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Taiwan (Formosa) by J.N. Bellin. 1764

Jacques-Nicolas Bellin (1703-1772)

Jacques-Nicolas Bellin, a French geographer, was among the most important mapmakers of the eighteenth century. In 1721, at the age of 18, he was appointed hydrographer of the Ministry of the Navy following the French hydrographic office's creation and the Dépot of charts and plans of the Navy. Appointed hydrographic engineer in August 1741. Member of the Academy of the Navy and the Royal Society of London.

Over the course of a 50-year career, he drew the maps of several major works of his time such as Histoire et description générale de la Nouvelle-France de Charlevoix (1744); Histoire générale des voyages de l'Abbé Prévost (published between 1746 and 1759) ); Neptune François (1753), Hydrographie Françoise (1756-1765), and Petit Atlas Français (1763) - reissued as Petit Atlas Maritime (1765). He is the most copied cartographer of the 18th century.

His maps of Canada and the French territories of North America are of considerable value. This is all the more remarkable since, an archetype of the cabinet cartographer, Bellin never came to America. For his cartography of the St. Lawrence River, he entrusted handwritten maps to navigators to correct and enrich. With each return of these maps, he was updating his knowledge. Two basic needs drive its cartography of North America: to secure navigation on the St. Lawrence River and to claim for France the lands explored by the French in the Great Lakes region and along the Mississippi River.

Jacques-Nicolas Bellin died on March 21, 1772, in Versailles. In the burial certificate, he is described as "the first engineer of the navy and the deposit of plans, royal censor of the academy of navy and the royal society of London".

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Carte de l'Isle Formose aux Costes de la Chine.

€650  ($702 / £552.5)
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Item Number:  30030 Authenticity Guarantee

Category:  Antique maps > Asia > China

Old, antique map of Taiwan (Formosa) by J.N. Bellin.

Title: Carte de l'Isle Formose aux Costes de la Chine.

Date: 1764.

Copper engraving, printed on paper.
Image size: 220 x 170mm (8.66 x 6.69 inches).
Sheet size: 320 x 235mm (12.6 x 9.25 inches).
Verso: Blank.
Condition: Original coloured in outline, excellent.
Condition Rating: A+.

From: Le Petit Atlas Maritime. Recueil de Cartes et Plans des Quatre Parties du Monde. Paris, 1764. (Nordenskiold I, p.8, 10)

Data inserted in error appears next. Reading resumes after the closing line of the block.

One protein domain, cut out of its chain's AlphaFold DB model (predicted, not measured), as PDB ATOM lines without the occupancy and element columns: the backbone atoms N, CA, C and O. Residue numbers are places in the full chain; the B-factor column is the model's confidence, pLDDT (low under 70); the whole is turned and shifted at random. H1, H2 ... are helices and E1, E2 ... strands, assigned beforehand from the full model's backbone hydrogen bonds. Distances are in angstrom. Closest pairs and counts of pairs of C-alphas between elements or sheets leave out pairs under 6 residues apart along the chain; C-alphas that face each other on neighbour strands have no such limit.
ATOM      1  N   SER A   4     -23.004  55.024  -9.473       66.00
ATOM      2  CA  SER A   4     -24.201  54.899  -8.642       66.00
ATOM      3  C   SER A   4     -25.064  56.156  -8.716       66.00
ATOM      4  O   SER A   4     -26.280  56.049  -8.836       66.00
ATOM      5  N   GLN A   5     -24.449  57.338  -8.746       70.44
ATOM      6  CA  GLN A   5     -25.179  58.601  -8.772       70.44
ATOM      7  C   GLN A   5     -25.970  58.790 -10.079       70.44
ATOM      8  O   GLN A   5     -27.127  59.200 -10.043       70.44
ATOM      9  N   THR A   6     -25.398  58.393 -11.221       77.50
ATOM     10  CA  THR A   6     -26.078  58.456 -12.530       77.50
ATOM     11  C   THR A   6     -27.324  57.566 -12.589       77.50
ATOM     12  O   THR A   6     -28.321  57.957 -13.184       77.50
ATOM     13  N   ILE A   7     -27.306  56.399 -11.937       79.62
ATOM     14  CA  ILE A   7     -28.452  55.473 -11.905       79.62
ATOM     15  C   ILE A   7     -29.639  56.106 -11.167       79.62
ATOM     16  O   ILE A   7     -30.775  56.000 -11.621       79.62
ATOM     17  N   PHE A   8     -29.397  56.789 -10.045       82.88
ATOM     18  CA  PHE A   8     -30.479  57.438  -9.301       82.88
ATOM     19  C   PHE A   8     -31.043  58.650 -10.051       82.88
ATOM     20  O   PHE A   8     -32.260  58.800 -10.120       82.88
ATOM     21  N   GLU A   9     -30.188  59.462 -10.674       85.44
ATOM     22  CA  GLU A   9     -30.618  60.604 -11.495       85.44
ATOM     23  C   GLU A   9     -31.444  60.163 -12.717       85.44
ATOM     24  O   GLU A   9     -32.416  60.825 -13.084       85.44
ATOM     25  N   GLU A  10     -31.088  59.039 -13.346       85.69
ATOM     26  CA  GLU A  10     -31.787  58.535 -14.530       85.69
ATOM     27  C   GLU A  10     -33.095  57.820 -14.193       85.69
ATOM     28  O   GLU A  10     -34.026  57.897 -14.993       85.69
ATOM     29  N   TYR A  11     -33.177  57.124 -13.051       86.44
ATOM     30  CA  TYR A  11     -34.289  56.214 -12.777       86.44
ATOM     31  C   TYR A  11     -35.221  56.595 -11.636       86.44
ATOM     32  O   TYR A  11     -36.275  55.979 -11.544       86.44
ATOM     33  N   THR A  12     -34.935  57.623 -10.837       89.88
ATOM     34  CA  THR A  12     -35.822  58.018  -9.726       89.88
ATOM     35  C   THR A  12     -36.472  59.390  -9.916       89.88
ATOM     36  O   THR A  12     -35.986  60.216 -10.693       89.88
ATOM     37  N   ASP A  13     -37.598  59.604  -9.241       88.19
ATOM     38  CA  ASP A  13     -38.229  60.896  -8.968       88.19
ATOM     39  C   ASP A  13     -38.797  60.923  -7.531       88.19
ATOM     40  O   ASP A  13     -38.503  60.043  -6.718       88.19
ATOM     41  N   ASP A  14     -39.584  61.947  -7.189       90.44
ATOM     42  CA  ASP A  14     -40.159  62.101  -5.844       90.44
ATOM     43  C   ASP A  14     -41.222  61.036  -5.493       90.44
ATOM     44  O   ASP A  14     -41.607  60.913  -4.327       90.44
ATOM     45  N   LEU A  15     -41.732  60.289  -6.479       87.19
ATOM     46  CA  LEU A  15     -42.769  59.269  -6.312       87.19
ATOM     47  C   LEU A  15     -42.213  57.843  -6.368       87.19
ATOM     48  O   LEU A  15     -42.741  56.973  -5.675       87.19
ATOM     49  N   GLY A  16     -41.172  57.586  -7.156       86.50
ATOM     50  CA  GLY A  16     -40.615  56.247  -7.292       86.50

Jacques-Nicolas Bellin (1703-1772)

Jacques-Nicolas Bellin, a French geographer, was among the most important mapmakers of the eighteenth century. In 1721, at the age of 18, he was appointed hydrographer of the Ministry of the Navy following the French hydrographic office's creation and the Dépot of charts and plans of the Navy. Appointed hydrographic engineer in August 1741. Member of the Academy of the Navy and the Royal Society of London.

Over the course of a 50-year career, he drew the maps of several major works of his time such as Histoire et description générale de la Nouvelle-France de Charlevoix (1744); Histoire générale des voyages de l'Abbé Prévost (published between 1746 and 1759) ); Neptune François (1753), Hydrographie Françoise (1756-1765), and Petit Atlas Français (1763) - reissued as Petit Atlas Maritime (1765). He is the most copied cartographer of the 18th century.

His maps of Canada and the French territories of North America are of considerable value. This is all the more remarkable since, an archetype of the cabinet cartographer, Bellin never came to America. For his cartography of the St. Lawrence River, he entrusted handwritten maps to navigators to correct and enrich. With each return of these maps, he was updating his knowledge. Two basic needs drive its cartography of North America: to secure navigation on the St. Lawrence River and to claim for France the lands explored by the French in the Great Lakes region and along the Mississippi River.

Jacques-Nicolas Bellin died on March 21, 1772, in Versailles. In the burial certificate, he is described as "the first engineer of the navy and the deposit of plans, royal censor of the academy of navy and the royal society of London".

References: Phillips (Atlases) - v.3 p. 355, #59